When the next Congress returns, we can expect the Department of Energy to make a last-gasp effort to save its Yucca Mountain radioactive waste project by getting Congress to lower the safety bar for licensing. It is vital for public radiation protection, not only in Nevada but also throughout the country, that Congress reject attempts to relax the radiation safety standards to accommodate DOE. If the Yucca Mountain site can’t meet the standard, that’s proof the site is wrong, not that the safety standard is too strict.
The Yucca Mountain standard applies to Nuclear Regulatory Commission licensing to permit building and operating a waste repository at the site. By law DOE has to demonstrate to NRCby running a computer simulation modelthat the radiation dose to people in the area will be below a limit set by the Environmental Protection Agency. The question at issue is: how far into the future does the DOE model have to go to show compliance? On this and other points, Congress had told EPA to follow the recommendation of the National Academy of Science. In 1995, the scientists told EPA to make sure above all that DOE compliance extended beyond the time of peak radiation impact to the surrounding population which comes after the waste containers corrode and their radioactive contents leaks out.
But such a sensible standard posed problems for DOE because the site geology around Yucca Mountain was poor at containing radioactive leakage. The Department’s calculations showed that after the containers failed, the public radiation dose in the area exceeded the EPA limit. To protect its Yucca Mountain project, DOE didn’t want the safety regulators to look beyond the time waste containers fail. DOE wanted a fixed time limit for compliance, one over which it could argue that its “miracle metal” containers would stay whole and so DOE would never have to confront the inadequacy of the site’s geology. EPA accommodated DOE by choosing a fixed 10,000-year limit, even though the National Academy of Science had previously and specifically rejected this option.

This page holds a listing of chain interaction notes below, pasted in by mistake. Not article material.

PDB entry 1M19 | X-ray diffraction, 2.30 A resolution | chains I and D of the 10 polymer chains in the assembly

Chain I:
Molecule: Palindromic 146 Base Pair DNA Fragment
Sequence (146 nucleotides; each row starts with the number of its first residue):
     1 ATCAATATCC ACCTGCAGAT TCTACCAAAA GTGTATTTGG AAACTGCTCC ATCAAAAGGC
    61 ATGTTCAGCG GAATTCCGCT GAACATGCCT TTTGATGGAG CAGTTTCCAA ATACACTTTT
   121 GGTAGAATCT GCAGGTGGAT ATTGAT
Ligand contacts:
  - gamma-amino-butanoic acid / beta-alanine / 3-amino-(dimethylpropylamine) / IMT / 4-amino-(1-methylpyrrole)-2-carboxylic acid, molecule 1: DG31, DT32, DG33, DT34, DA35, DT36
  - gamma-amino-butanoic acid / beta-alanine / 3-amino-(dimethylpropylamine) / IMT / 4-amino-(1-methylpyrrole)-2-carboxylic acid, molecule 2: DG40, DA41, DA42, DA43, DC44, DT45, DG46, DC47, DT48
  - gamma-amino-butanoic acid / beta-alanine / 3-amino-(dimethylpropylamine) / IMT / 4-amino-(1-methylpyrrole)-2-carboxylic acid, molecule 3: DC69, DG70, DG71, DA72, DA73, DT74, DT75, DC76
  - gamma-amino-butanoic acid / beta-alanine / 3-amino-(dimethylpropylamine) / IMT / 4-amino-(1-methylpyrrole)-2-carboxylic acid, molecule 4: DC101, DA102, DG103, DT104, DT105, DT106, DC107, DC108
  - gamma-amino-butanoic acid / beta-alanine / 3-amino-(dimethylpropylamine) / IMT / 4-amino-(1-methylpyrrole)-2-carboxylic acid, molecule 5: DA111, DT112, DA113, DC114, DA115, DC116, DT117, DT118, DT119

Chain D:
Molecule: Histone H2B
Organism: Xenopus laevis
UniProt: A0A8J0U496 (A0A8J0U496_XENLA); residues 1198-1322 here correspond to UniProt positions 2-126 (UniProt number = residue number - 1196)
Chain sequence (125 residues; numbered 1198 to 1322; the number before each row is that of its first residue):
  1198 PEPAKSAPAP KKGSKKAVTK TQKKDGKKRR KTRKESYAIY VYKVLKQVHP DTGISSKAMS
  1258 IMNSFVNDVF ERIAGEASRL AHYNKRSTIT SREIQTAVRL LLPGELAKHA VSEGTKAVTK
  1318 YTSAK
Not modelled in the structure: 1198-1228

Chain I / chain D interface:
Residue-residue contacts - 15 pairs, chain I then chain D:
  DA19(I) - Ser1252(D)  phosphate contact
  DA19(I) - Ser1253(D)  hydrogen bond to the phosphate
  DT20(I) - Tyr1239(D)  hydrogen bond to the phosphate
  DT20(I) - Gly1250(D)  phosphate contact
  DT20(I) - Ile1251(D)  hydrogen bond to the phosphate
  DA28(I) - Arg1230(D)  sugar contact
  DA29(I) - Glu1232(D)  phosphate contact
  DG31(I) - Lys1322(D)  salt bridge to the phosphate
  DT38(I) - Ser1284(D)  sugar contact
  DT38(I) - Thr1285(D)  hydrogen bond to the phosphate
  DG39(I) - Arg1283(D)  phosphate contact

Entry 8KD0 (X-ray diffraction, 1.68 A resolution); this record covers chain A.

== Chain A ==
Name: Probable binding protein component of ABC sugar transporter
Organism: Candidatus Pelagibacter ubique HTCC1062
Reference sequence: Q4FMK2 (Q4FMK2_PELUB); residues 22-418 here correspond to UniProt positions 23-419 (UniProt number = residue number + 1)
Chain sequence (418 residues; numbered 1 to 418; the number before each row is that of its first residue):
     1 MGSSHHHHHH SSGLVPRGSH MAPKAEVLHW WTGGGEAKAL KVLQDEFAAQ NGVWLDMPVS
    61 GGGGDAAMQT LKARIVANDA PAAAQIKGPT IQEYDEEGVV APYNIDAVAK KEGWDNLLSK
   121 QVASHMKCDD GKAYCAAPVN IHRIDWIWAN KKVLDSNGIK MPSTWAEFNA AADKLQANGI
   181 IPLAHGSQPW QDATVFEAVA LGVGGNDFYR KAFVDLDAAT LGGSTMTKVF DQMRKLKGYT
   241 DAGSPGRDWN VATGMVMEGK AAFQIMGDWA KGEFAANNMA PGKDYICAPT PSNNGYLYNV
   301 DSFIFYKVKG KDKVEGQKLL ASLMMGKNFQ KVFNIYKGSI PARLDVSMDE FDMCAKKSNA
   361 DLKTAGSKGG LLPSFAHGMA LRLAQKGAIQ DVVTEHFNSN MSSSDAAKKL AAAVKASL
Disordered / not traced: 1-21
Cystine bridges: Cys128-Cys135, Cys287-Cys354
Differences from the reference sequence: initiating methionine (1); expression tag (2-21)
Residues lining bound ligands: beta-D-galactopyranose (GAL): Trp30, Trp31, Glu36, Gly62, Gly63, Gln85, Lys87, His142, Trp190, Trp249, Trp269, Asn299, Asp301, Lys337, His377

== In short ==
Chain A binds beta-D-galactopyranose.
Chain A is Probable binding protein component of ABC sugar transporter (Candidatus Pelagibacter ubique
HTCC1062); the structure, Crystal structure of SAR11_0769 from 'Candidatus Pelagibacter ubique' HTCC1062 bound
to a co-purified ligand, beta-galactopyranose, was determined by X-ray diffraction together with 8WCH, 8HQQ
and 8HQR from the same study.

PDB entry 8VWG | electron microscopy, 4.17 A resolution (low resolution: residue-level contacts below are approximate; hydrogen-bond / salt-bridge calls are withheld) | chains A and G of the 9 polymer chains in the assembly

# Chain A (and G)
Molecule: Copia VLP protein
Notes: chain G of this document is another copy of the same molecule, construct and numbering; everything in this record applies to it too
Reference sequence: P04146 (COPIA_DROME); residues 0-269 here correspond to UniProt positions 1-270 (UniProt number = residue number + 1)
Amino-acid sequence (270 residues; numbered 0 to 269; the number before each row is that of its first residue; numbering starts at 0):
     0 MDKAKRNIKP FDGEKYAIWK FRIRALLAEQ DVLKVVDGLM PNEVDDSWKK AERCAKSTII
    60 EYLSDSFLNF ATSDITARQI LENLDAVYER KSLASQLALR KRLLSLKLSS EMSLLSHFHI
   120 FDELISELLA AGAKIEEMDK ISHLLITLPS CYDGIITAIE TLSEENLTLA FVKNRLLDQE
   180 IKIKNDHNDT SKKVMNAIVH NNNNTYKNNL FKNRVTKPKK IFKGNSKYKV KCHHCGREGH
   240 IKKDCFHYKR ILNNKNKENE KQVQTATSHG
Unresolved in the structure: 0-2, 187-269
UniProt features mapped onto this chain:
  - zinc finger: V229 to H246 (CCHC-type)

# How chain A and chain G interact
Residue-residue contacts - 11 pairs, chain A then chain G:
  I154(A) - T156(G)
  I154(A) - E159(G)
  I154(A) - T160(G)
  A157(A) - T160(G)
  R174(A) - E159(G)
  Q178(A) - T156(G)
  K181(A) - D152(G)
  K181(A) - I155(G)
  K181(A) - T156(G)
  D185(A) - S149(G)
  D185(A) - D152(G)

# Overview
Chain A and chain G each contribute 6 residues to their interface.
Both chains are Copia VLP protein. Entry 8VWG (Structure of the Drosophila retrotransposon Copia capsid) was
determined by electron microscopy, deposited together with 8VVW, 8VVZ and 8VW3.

A duration of 10,000 years sounds like a long time, and it is. But it isn’t the specific duration that is most important here, but rather whether or not it has to include the time of peak radiation impact on people. That peak occurs at a time that depends on the assumptions of the computer simulation model, in particular assumptions on waste container corrosion. DOE’s assumption about the longevity of their waste containers, which can only be described as wildly optimistic, led to peak public impact at times much later than 10,000 years. But with more realistic assumptions, the peak public dose would come much earlier, probably well before 10,000 years. The main thing that is wrong with the fixed 10,000-year standard is that it opens the door to DOE manipulation of its model to push the non-compliance problems beyond the 10,000 years. That way, it can rely principally on its container design and more or less ignore the site’s geologic deficiencies. Regrettably, the “independent” safety regulators have shown a willingness to go along with this approach. That was not what Congress intended in legislating a process for developing a geologic repository.
The disparity between Congressional direction and the National Academy’s scientific advice, on the one hand, and EPA’s standard, on the other, could not have been starker. In July 2004, in a suit brought by Nevada, the federal Court of Appeals (D.C. Circuit) threw out the EPA 10,000-year compliance limit because it was completely at odds with the recommendation of the National Academy of Science, on which Congress told EPA to rely.
EPA should now write a new rule. It would be easy to do so it would only involve changing a few words but that’s too straightforward. DOE and its allies, emboldened by the recent election results, now want Congress to overturn the court ruling to get back their sweetheart safety standard. They attempted to attach such a rejection of the July 2004 court ruling to legislation during the recent November post-election session, but they failed. They will be back; they said so. Strangely, the Congressional proponents claimed to have White House support for overturning the court’s decision, but a White House spokesman said this wasn’t so. President Bush, he said, was sticking with his pre-election pledge to Nevada to accept the court’s decision. It appears that DOE, although it works for the president, has policies of its own, at least up to now.
It is difficult to believe that in these circumstances Congress would reward DOE’s poor performance and inability to meet the required standard for protecting people around Yucca Mountain by lowering that standard. At the same time, we should not underestimate the forces lined up to defend the project. There is simply too much pork involved in this multi-year, multibillion-dollar project. Everyone who cares about the integrity of federal decision-making in this area should urge Congress to keep its public protection priorities straight.